Good day my husband is in a situation a lady claiming that he is the father of her 1year old daughter how do we go about finding out if it is so or not I need advice.

    Our LawyerPosted on9:39 am - Sep 25, 2018

    Good day
    We presume your husband is denying it fully. In that case, he can obtain an interdict against her. We strongly advise you obtain the advice of a lawyer for this. If she takes him to the maintenance court, he can ask for a paternity test.

ZakhePosted on10:34 am - Sep 28, 2018

Good day

My ex-husband -to -be applied for the decrease of child maintenance which he managed to pay for the last 2 years, This happened after I applied for an increase.

Is it legal to let his mother (who is working) to pay the difference of the amount of money that he claims he cannot afford should the court rule on his favor? He can afford to pay an Attorney to reduce his contribution but i do not have one.

Thank you

JanePosted on4:24 pm - Nov 6, 2018

The father of my son is not working but he has the rooms that he rented,and he is not support his child can i apply for maintenance

RefilwePosted on1:22 pm - Nov 9, 2018

My estranged husband has received collectively R2 million in the last 8 months including his pension, because of the divorce process we were negotiating meanwhile he dissipated funds or moved the funds.

From August he moved out and started providing R500 a week, while secretly supporting his adult 20 yr and 15 yr sons that are still living with me in the house. In court he argues that he does everything but it is not true because he buys food that do not even cater for the 5 year old, and from the R500 I buy lunch, medicine where i can and have to take her to school. The school fees are owing R33 000.

The maintenance officer asked that he bring 3 months bank statement and he did which shows only R200k in his accounts, the magistrate refused to hold session and said i must do civil claim, which is fine but the interest of the child are not taken care of here.

The money he used…can it not be traced? What if he has other accounts and did not submit the statements? What happens to the money he sent his friends and girlfriend?

So the court did not even give me an order on the R2000 he gives monthly…meaning he can at any time decide to stop saying the R200k is depleted because my request was dismissed? I would not know and he would go on supporting his other favourite kids who one is in tertiary and the other high school . In fact he has other two totalling five. And he can get away with dissipating R1million in under a year…this is after the homeloan was paid for till end of 2018 and that was under R170 and the car paid off and that was exactly R168 000.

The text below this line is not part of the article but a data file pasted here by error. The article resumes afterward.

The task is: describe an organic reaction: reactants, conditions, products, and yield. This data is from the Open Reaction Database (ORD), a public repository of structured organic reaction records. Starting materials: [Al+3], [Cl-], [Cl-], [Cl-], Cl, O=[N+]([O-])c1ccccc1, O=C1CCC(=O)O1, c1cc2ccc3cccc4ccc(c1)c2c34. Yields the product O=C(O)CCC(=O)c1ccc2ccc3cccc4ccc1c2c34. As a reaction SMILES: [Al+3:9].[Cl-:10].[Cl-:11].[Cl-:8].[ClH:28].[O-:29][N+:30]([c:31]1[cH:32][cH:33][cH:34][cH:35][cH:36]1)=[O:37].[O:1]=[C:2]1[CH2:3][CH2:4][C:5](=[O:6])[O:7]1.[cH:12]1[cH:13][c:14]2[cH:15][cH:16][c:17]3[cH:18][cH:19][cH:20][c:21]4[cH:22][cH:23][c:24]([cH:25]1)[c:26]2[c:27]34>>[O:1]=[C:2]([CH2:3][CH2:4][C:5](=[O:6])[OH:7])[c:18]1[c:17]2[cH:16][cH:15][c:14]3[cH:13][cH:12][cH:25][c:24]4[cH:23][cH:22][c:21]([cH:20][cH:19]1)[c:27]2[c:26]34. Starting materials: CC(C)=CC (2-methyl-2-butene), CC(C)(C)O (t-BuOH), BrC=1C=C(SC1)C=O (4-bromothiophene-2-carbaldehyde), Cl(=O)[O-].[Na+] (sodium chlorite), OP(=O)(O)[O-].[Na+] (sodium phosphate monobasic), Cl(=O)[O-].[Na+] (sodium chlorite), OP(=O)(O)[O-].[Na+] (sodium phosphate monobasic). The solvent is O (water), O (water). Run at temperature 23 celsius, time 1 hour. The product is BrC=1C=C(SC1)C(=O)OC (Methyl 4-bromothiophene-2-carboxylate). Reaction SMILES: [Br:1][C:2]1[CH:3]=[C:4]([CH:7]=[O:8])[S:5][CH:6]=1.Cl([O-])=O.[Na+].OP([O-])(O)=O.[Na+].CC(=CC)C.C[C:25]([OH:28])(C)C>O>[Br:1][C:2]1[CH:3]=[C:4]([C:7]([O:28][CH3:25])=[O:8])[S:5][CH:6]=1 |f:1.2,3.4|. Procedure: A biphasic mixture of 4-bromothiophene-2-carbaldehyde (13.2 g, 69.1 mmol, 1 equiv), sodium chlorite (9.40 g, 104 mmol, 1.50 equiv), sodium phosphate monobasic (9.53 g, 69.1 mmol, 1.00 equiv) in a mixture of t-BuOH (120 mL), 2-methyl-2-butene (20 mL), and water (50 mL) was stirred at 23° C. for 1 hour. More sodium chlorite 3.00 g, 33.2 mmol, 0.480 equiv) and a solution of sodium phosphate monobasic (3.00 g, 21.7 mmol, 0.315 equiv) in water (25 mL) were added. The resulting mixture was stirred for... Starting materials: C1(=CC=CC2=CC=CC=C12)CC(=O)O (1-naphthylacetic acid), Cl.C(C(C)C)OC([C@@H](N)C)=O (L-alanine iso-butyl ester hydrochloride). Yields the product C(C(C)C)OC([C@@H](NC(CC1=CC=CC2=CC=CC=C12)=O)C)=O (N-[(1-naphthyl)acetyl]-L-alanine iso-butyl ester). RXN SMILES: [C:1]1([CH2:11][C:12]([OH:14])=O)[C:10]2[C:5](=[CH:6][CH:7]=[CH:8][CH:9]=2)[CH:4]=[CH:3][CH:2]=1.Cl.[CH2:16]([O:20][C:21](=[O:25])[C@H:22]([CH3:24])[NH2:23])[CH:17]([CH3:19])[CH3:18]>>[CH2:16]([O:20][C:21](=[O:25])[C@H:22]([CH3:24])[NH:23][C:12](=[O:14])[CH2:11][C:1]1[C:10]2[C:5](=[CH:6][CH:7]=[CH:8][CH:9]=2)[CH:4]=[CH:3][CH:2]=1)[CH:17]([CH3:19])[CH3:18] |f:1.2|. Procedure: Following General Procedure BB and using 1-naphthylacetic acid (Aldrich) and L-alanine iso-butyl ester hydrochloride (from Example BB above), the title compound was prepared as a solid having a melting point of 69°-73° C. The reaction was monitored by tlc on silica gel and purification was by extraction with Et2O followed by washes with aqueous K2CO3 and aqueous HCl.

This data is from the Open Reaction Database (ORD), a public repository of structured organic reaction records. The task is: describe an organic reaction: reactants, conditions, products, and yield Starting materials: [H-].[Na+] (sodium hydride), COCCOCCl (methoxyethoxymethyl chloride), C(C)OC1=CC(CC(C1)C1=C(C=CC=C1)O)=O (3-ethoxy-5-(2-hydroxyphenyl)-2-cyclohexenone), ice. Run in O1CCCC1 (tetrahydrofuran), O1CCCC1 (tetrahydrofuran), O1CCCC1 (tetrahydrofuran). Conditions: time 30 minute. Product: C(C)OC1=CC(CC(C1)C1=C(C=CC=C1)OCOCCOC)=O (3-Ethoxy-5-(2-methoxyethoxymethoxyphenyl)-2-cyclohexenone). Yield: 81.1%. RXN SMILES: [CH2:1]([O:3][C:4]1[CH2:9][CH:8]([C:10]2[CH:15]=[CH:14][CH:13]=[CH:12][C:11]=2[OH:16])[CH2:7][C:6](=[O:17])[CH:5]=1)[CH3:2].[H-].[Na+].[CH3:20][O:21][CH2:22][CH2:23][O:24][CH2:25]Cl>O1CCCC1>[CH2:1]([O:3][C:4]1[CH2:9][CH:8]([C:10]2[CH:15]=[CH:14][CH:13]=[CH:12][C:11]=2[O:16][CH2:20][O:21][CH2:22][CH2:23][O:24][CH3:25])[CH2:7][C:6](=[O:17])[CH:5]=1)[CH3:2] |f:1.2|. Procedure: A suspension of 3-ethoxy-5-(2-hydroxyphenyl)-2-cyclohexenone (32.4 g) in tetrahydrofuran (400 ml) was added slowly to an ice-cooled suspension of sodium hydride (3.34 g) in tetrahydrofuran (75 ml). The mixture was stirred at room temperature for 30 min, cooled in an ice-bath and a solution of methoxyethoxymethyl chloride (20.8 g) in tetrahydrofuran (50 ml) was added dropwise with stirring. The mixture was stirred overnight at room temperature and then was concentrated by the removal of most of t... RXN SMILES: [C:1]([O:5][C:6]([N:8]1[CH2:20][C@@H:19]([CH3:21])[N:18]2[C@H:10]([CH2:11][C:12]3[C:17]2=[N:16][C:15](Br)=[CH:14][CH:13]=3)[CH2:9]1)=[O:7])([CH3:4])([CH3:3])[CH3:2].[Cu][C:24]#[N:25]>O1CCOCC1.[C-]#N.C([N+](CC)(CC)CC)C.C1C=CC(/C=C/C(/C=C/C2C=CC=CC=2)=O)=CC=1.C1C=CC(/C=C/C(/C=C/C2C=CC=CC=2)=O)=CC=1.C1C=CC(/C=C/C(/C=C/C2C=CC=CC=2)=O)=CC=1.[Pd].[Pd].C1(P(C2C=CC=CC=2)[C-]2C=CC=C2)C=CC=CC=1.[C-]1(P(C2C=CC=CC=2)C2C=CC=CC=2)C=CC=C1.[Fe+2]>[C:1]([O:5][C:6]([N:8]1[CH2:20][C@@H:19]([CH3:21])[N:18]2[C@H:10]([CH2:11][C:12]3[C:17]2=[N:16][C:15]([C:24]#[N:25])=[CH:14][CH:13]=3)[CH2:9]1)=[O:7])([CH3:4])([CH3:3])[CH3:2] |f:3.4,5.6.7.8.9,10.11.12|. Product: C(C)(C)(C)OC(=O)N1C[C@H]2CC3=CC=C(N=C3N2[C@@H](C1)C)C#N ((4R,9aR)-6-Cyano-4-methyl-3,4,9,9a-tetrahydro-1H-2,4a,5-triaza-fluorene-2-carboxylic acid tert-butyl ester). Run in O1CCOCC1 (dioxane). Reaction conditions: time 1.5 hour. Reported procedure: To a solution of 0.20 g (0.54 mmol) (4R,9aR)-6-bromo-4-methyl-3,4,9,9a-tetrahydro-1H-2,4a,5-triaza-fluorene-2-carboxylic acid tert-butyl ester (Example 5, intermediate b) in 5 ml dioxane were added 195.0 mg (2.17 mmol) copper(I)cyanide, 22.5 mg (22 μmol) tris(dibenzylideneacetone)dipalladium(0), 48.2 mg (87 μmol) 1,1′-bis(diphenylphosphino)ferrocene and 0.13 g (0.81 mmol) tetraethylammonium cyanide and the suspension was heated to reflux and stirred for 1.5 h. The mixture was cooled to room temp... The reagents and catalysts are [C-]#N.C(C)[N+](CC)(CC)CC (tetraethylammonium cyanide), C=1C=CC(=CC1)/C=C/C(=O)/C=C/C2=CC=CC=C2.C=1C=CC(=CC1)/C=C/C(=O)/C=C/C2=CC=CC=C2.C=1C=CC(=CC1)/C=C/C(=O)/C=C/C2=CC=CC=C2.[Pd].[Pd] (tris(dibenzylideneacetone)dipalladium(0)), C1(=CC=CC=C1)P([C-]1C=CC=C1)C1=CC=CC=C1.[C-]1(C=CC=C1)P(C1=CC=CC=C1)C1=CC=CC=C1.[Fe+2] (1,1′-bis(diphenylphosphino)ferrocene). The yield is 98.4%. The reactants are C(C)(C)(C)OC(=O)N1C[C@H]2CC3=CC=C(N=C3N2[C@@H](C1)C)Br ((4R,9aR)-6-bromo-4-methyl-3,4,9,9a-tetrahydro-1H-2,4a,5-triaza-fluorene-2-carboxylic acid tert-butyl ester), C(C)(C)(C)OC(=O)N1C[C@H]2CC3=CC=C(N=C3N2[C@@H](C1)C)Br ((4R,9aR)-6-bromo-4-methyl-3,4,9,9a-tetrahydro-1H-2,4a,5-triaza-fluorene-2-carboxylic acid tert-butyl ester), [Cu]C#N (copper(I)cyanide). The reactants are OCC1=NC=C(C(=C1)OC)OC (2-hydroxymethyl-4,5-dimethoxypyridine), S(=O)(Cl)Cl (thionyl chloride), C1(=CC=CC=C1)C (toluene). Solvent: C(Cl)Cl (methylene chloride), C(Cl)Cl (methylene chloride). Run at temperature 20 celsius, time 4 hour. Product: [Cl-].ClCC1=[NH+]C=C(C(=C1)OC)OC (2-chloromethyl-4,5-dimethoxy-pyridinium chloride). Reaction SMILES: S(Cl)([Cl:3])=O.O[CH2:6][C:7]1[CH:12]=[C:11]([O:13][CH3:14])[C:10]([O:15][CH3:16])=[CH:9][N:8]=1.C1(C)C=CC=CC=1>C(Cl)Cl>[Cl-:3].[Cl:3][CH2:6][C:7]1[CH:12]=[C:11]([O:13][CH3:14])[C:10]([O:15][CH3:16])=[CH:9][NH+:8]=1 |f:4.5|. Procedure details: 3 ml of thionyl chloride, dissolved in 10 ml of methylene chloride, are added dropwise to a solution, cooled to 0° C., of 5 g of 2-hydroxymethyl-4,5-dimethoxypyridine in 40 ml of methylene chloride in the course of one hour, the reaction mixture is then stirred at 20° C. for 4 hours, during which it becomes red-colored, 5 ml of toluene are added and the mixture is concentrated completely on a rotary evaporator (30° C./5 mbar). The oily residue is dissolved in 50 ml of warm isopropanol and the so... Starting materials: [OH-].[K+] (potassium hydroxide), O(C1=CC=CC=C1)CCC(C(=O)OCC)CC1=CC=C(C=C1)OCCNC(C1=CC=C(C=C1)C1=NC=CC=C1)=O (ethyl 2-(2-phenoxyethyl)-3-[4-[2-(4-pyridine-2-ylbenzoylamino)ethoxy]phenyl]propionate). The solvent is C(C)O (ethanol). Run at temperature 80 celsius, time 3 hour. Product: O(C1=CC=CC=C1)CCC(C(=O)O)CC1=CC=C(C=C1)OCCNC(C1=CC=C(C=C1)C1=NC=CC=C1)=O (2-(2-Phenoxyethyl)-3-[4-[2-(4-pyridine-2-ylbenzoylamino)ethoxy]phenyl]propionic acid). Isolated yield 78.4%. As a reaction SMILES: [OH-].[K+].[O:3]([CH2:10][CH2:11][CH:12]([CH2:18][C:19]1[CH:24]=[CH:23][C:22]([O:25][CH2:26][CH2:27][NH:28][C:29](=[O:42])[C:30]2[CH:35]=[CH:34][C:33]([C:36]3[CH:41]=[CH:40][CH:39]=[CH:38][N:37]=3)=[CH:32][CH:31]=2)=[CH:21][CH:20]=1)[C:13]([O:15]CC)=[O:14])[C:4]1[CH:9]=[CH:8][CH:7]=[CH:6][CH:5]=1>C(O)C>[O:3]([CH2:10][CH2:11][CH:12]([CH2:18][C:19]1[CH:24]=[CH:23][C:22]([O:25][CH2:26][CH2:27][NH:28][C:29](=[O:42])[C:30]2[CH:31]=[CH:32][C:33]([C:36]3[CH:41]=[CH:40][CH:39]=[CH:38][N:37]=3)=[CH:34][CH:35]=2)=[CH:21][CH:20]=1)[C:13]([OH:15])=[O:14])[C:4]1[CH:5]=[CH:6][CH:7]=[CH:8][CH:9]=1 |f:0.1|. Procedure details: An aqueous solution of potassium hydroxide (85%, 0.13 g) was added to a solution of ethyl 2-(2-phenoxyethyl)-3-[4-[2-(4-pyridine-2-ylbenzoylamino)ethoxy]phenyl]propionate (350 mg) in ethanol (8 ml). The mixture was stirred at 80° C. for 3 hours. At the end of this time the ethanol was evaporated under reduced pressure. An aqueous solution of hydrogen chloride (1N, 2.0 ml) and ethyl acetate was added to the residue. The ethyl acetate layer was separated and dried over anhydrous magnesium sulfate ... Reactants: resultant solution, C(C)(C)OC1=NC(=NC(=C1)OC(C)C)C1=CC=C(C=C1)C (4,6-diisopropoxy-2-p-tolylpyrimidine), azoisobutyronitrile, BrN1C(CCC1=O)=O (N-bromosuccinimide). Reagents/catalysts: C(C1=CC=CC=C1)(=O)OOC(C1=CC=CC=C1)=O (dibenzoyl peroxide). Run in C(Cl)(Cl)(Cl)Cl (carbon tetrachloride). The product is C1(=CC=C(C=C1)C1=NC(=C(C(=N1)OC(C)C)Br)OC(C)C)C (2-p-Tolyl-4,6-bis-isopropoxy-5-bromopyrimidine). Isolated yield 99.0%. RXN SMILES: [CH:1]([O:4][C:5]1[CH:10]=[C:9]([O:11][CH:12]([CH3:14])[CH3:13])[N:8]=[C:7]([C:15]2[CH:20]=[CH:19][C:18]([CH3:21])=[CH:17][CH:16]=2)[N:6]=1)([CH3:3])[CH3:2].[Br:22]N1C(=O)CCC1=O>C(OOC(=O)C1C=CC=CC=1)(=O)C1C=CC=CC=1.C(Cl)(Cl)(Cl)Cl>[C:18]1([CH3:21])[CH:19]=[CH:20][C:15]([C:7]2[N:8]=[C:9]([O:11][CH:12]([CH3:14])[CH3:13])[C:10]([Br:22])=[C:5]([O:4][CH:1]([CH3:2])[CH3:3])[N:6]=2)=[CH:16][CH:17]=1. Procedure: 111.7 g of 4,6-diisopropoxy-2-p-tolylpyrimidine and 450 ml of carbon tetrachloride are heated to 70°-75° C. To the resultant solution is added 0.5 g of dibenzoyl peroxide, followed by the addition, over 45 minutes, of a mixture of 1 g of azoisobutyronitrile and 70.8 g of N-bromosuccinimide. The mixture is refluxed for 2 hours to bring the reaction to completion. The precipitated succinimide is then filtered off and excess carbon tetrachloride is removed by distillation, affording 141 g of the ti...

I am not working, this is year 5. after I RELOCATED with him whenever he changed towns since 2013, 2015, 2016.

    Our LawyerPosted on2:18 pm - Nov 9, 2018

    Good day
    Your matter becomes very complicated to answer via the blog. Usually, the maintenance court would make a decision which a party would be happy with. Considering the facts, it may be a good idea to get an attorney who can look at civil routes seeing that the court is of little use.

zennyPosted on7:36 pm - Nov 26, 2018

Good afternoon
I’m a single mom of 11yrs old boy who works as a retail associate not earning much the father doesn’t maintain the child , what advise can I get in order for him to maintain pls assist

    Our LawyerPosted on8:47 am - Nov 27, 2018

    Good day

    We strongly advise that you approach the Maintenance Court in your area for a Maintenance Order against the Father. He has a legal obligation to support his child. The Court would look into the needs of the child, and the income and expenses of the parents and decide what is a fair amount. If the father does not pay in terms of the order, it is a criminal offense.

MerchePosted on9:53 am - Dec 5, 2018

Dear Sir, is there any legislation regarding maintenance for a child to be paid from a trust fund? My ex husband has a trust fund and is putting all his income/monies into the trust fund hence to avoid paying his maintenance. Thank you

MerchePosted on9:56 am - Dec 5, 2018

Is there any legislation regarding maintenance for a child to be paid from a trust fund? My ex husband has a trust fund and is putting all his income/monies into the trust fund hence to avoid paying his maintenance. Thank you